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Authentication Through the builtin connector

Overview

Dex comes with a built-in local connector, acting as a “virtual” identity provider within Dex’s ecosystem, securely storing login credentials in the specified storage . This local connector simplifies authentication workflows by managing and storing user credentials directly within Dex’s infrastructure.

Configuration

The local connector can be utilized by adding the following flag to the configuration.

enablePasswordDB: true

Creating Users

Once the local connector is enabled, users can be added in two ways: statically within the configuration file or dynamically through the gRPC API .

Static configuration (config file)

staticPasswords:
  - email: "admin@example.com"
    # bcrypt hash of the string "password": $(echo password | htpasswd -BinC 10 admin | cut -d: -f2)
    hash: "$2a$10$2b2cU8CPhOTaGrs1HRQuAueS7JTT5ZHsHSzYiFPm1leZck7Mc8T4W"
    username: "admin"
    userID: "08a8684b-db88-4b73-90a9-3cd1661f5466"

To specify users within the configuration file, the staticPasswords option can be used. It contains a list of predefined users, each defined by the following entities:

  • email: The email address of the user (used as the main identifier).
  • hash: The bcrypt hash of the user’s password.
  • username: The username associated with the user.
  • userID: The unique identifier (ID) of the user.

Dynamic configuration (API)

Users can be dynamically managed via the gRPC API, offering a versatile method to handle user-related operations within the system. This functionality enables seamless additions, updates, and removals of users, providing a flexible approach to user management. For comprehensive information and detailed procedures, please refer to the specific API documentation .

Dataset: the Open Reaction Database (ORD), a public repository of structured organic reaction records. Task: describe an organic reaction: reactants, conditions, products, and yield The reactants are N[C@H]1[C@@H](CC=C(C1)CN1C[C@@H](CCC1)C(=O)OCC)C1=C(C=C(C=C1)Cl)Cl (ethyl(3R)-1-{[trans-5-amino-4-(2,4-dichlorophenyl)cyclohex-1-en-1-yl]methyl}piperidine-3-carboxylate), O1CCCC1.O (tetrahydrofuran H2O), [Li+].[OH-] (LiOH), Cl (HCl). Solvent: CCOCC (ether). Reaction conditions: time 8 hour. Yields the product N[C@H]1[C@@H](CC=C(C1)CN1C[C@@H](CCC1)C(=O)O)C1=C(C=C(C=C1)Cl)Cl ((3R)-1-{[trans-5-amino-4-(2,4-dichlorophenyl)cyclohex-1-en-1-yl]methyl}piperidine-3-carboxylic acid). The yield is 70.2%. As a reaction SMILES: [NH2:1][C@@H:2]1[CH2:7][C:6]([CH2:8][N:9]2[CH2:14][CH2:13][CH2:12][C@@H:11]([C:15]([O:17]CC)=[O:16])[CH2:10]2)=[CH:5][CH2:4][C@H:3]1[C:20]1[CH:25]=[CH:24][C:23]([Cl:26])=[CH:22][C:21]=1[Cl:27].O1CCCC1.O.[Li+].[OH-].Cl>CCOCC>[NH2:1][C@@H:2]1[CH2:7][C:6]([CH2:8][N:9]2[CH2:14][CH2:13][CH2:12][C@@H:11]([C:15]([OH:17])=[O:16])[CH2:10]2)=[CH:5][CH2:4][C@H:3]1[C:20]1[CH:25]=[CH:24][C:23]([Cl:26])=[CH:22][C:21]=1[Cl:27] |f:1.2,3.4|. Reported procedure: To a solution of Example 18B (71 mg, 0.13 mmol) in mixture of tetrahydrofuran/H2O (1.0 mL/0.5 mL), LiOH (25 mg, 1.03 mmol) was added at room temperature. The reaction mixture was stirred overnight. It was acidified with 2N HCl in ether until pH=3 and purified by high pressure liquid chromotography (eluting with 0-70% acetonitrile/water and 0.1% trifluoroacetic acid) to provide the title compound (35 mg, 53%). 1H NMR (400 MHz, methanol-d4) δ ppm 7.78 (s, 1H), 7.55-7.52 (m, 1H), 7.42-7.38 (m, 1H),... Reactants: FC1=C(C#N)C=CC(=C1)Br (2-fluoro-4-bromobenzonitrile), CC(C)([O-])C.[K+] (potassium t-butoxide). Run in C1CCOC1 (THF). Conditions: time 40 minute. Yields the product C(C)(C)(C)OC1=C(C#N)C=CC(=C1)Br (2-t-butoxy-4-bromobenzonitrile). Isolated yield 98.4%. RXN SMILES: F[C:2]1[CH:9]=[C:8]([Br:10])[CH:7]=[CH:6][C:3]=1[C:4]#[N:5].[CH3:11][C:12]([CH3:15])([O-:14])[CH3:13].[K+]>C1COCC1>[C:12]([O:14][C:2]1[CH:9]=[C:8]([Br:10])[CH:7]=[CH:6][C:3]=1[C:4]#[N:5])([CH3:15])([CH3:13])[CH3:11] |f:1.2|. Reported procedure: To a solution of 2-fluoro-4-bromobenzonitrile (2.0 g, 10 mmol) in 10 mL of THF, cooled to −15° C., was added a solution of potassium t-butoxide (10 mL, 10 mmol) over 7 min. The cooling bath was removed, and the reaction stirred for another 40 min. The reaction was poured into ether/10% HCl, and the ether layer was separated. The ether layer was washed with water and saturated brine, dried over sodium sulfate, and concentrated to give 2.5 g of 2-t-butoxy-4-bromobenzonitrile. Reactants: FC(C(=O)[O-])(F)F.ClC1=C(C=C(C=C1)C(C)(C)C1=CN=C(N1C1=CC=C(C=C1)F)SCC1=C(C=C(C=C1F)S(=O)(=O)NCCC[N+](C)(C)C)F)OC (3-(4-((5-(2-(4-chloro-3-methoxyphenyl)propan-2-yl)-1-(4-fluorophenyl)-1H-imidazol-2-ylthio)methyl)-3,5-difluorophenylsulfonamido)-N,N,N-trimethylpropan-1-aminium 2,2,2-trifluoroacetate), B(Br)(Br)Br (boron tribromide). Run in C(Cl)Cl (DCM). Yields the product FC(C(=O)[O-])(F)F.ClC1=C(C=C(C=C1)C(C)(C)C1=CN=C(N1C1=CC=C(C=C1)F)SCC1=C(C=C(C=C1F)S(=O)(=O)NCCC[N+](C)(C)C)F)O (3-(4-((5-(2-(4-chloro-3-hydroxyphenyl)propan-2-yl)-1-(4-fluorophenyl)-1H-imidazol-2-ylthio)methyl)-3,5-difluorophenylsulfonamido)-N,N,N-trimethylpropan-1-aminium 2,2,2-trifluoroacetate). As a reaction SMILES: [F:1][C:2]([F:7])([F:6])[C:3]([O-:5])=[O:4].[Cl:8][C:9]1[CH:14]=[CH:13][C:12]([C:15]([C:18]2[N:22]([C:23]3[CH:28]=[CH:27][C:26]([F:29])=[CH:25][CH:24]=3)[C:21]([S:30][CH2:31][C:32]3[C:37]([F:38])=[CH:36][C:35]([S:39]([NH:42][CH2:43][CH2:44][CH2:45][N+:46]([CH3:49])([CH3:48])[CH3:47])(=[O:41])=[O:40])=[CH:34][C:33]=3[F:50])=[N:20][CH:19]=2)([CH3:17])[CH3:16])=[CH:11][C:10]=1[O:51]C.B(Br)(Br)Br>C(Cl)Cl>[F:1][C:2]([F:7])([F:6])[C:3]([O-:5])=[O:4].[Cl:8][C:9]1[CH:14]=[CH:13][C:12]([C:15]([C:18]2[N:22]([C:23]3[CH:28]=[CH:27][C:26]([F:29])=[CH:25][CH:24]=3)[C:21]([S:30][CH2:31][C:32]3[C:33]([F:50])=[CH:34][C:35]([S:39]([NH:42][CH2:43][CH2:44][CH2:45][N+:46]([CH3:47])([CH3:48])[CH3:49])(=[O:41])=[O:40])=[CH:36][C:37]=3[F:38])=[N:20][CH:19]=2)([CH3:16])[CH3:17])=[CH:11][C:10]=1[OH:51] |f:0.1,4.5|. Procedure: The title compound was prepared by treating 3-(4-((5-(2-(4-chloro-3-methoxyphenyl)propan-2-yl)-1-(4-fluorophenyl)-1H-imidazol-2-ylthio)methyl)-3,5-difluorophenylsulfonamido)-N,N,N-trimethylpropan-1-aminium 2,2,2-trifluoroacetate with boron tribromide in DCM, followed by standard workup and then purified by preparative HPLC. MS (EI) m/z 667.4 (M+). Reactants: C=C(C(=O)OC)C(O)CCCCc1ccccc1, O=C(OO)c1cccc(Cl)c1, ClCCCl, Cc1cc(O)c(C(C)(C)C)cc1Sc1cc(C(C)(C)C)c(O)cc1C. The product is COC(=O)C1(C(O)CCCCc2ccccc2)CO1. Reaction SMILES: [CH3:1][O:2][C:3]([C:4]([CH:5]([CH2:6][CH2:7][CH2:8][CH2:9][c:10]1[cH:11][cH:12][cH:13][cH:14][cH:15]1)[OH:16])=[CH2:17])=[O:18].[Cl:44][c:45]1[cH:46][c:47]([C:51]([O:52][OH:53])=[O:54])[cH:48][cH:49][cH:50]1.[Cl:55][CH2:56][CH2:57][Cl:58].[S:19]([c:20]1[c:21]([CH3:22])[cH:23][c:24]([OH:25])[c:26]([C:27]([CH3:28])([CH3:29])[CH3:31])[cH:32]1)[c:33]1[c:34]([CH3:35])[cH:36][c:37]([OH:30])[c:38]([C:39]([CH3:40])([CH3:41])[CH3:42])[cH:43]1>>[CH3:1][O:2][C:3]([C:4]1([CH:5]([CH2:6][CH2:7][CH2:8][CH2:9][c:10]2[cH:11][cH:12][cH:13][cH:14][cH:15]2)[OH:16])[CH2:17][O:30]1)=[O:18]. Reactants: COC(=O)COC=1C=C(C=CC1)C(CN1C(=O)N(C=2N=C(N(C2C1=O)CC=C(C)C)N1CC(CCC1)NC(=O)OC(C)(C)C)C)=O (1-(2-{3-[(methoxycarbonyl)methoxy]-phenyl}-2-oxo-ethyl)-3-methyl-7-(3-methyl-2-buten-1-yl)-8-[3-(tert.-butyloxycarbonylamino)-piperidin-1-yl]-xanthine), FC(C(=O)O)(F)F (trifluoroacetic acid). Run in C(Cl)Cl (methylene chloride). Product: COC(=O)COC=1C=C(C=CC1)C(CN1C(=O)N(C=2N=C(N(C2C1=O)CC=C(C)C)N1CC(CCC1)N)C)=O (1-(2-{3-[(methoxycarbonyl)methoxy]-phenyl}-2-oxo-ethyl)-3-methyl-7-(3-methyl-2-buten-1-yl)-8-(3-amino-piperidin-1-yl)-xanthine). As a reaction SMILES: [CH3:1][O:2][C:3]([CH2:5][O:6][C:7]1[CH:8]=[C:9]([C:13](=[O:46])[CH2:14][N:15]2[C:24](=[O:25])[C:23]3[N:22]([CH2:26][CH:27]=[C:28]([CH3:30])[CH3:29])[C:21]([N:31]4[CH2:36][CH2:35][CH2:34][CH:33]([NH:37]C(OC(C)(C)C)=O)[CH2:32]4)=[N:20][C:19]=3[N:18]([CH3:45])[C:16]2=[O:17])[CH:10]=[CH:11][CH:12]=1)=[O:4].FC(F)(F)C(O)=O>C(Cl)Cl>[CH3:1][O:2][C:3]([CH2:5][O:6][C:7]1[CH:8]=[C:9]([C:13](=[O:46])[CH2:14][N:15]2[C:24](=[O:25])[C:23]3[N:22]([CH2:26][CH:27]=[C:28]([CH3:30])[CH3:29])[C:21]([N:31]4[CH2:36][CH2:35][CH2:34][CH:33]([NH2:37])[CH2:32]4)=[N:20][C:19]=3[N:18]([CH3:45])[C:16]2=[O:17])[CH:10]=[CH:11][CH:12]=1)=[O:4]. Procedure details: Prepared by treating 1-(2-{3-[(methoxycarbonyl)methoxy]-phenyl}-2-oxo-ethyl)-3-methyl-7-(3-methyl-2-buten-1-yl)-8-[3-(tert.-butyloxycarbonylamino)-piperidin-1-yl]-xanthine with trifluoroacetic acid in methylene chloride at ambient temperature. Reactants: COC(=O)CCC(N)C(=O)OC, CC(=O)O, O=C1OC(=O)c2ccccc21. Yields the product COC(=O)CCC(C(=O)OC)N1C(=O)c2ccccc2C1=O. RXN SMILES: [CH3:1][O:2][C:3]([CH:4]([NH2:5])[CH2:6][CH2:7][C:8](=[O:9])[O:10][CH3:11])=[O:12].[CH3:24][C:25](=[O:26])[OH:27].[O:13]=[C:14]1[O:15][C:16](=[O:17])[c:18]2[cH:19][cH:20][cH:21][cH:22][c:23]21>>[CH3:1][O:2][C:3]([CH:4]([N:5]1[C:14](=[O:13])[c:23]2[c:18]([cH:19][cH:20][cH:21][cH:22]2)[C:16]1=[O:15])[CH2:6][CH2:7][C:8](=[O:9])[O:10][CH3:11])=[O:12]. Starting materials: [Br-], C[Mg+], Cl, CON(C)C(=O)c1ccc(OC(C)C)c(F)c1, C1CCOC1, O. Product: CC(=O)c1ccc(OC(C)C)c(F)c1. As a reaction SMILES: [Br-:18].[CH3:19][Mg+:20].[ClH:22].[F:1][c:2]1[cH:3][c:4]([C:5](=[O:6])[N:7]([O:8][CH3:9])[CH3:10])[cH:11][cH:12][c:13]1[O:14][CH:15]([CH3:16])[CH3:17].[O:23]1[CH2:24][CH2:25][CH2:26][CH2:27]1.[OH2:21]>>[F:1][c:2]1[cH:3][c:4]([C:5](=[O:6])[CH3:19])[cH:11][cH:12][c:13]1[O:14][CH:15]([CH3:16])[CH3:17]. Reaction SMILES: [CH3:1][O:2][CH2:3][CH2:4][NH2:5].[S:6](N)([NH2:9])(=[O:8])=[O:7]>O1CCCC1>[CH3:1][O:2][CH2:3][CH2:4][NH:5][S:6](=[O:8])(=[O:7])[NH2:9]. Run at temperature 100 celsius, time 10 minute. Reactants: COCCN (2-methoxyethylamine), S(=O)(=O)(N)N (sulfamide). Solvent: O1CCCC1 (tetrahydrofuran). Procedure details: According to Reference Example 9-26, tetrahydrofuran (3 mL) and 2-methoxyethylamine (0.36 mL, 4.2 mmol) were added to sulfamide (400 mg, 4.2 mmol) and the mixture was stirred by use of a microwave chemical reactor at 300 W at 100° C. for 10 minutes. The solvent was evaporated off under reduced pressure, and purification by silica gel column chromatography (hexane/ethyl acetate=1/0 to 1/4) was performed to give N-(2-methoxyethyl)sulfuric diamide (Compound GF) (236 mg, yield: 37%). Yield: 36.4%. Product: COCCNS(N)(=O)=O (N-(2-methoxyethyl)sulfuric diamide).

Obtaining a token

Let’s explore a sample configuration in dex that involves a public and private client along with a static user. Both local users and password grants are enabled, allowing the exchange of a token for user credentials.

issuer: http://localhost:8080/dex
storage:  # .. storage configuration
# Setup clients
staticClients:
  - id: public-client
    public: true
    name: 'Public Client'
    redirectURIs:
      - 'https://example.com/oidc/callback'
  - id: private-client
    secret: app-secret
    name: 'Private Client'
    redirectURIs:
      - 'https://example.com/oidc/callback'
# Set up an test user
staticPasswords:
  - email: "admin@example.com"
    # bcrypt hash of the string "password": $(echo password | htpasswd -BinC 10 admin | cut -d: -f2)
    hash: "$2a$10$2b2cU8CPhOTaGrs1HRQuAueS7JTT5ZHsHSzYiFPm1leZck7Mc8T4W"
    username: "admin"
    userID: "08a8684b-db88-4b73-90a9-3cd1661f5466"

# Enable local users
enablePasswordDB: true
# Allow password grants with local users
oauth2:
  passwordConnector: local

Depending on whether you use a public or a private client you need to either include the just clientId or the clientId and clientPassword in the authorization header.

Public Client

curl -L -X POST 'http://localhost:8080/dex/token' \
-H 'Authorization: Basic cHVibGljLWNsaWVudAo=' \ # base64 encoded: public-client
-H 'Content-Type: application/x-www-form-urlencoded' \
--data-urlencode 'grant_type=password' \
--data-urlencode 'scope=openid profile' \
--data-urlencode 'username=admin@example.com' \
--data-urlencode 'password=admin'

Private Client

curl -L -X POST 'http://localhost:8080/dex/token' \
-H 'Authorization: Basic cHJpdmF0ZS1jbGllbnQ6YXBwLXNlY3JldAo=' \ # base64 encoded: private-client:app-secret
-H 'Content-Type: application/x-www-form-urlencoded' \
--data-urlencode 'grant_type=password' \
--data-urlencode 'scope=openid' \
--data-urlencode 'username=admin@example.com' \
--data-urlencode 'password=admin'